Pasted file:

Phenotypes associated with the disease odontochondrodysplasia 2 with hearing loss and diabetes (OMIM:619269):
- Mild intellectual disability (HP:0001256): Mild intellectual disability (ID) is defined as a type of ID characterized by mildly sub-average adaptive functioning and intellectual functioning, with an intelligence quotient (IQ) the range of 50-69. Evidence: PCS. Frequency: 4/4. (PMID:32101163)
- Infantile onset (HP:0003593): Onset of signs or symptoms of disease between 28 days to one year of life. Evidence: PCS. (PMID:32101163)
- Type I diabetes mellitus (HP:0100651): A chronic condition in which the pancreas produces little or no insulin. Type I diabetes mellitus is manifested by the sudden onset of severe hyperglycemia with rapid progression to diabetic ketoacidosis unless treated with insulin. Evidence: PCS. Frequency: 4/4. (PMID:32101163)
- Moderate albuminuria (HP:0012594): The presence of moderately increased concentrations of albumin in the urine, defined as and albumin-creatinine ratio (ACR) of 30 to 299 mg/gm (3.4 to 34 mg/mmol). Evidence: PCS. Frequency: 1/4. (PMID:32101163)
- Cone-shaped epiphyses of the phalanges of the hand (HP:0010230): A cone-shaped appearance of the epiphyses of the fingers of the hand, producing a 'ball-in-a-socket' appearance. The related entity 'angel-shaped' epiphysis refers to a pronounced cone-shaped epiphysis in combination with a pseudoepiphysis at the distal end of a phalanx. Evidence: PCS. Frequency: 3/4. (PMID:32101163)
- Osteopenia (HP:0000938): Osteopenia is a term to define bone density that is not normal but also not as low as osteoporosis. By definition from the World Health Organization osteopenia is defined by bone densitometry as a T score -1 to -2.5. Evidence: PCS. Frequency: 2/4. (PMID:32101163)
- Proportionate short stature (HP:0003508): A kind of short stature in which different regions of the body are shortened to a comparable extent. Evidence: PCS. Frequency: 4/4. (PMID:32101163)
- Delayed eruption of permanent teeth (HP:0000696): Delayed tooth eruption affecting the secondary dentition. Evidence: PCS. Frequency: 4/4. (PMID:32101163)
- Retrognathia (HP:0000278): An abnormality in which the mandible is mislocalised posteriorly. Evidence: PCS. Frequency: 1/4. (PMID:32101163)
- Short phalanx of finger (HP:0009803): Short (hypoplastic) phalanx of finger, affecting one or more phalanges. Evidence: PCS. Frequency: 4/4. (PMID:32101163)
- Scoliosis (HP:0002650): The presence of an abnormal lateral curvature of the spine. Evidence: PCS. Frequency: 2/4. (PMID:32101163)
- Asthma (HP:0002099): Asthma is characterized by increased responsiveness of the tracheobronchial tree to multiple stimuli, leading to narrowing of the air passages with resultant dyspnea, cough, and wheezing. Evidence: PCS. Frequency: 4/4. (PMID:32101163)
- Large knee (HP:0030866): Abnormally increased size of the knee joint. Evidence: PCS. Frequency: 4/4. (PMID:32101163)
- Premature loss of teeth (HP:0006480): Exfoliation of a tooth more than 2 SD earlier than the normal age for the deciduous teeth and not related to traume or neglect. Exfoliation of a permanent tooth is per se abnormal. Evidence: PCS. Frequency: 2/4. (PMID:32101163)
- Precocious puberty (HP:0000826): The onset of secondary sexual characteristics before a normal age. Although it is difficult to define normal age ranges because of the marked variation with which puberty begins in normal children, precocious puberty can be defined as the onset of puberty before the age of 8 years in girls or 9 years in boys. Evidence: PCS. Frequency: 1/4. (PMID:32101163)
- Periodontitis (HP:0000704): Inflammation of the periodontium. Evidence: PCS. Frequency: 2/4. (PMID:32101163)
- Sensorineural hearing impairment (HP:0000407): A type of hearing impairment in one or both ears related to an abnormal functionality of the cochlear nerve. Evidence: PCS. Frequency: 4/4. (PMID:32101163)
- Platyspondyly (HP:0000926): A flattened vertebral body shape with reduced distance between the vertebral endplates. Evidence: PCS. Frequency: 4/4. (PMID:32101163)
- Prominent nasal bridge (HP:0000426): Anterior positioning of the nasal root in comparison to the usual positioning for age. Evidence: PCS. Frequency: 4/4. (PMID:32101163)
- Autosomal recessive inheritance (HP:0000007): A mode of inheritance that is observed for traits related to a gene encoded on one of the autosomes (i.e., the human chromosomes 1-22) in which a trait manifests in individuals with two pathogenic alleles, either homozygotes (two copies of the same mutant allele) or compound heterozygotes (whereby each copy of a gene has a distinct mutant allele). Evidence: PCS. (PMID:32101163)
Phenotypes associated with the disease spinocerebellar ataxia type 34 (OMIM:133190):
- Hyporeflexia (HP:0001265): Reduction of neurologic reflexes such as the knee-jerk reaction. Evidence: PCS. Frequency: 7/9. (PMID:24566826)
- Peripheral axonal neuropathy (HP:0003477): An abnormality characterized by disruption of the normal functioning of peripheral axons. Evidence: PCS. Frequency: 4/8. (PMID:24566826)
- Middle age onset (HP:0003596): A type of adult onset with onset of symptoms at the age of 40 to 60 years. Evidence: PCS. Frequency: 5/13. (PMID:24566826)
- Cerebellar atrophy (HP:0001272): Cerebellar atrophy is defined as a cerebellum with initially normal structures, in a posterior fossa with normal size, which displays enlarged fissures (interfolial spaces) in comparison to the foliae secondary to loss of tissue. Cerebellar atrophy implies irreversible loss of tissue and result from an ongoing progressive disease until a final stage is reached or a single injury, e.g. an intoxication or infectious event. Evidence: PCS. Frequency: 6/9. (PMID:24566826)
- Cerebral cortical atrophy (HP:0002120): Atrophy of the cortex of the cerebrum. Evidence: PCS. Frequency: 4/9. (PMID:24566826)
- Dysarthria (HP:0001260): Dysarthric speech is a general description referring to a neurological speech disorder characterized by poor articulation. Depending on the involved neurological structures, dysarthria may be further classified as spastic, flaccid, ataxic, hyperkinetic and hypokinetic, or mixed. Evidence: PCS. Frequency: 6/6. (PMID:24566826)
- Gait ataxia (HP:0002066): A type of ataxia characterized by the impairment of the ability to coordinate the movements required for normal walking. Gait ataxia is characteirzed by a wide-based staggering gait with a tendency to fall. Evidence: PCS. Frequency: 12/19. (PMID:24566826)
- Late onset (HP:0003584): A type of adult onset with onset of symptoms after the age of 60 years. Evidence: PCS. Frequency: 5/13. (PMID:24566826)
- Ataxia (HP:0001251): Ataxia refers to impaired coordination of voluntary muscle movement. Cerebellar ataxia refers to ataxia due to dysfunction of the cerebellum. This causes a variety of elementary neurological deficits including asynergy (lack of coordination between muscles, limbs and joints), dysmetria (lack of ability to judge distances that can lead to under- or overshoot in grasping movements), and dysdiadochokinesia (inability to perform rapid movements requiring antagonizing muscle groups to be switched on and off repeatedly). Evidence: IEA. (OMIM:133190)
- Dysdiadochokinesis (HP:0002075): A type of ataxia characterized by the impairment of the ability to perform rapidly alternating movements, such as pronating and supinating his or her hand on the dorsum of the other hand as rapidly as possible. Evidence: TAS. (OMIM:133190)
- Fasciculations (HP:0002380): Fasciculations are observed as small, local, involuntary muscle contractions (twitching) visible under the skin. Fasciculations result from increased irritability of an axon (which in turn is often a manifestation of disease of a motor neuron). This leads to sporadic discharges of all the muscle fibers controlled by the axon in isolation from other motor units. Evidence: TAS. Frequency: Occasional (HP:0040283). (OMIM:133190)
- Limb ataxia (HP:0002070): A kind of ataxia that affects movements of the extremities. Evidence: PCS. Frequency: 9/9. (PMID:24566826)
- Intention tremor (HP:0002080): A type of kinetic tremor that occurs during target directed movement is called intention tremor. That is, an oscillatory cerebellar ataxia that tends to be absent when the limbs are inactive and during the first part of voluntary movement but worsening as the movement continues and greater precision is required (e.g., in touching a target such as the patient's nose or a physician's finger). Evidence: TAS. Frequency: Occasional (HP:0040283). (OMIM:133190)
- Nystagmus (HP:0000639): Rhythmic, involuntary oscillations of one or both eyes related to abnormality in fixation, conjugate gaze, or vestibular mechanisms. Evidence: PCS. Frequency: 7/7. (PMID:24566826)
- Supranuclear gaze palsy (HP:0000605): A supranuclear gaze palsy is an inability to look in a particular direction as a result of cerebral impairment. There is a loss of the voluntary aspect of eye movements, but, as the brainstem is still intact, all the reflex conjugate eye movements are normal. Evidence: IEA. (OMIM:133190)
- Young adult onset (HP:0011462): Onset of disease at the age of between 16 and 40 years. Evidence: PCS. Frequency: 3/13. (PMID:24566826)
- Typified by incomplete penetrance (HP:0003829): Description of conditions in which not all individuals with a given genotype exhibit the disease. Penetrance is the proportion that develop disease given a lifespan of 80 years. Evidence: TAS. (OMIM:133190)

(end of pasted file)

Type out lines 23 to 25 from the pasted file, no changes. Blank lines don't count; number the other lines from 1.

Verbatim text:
- Hyporeflexia (HP:0001265): Reduction of neurologic reflexes such as the knee-jerk reaction. Evidence: PCS. Frequency: 7/9. (PMID:24566826)
- Peripheral axonal neuropathy (HP:0003477): An abnormality characterized by disruption of the normal functioning of peripheral axons. Evidence: PCS. Frequency: 4/8. (PMID:24566826)
- Middle age onset (HP:0003596): A type of adult onset with onset of symptoms at the age of 40 to 60 years. Evidence: PCS. Frequency: 5/13. (PMID:24566826)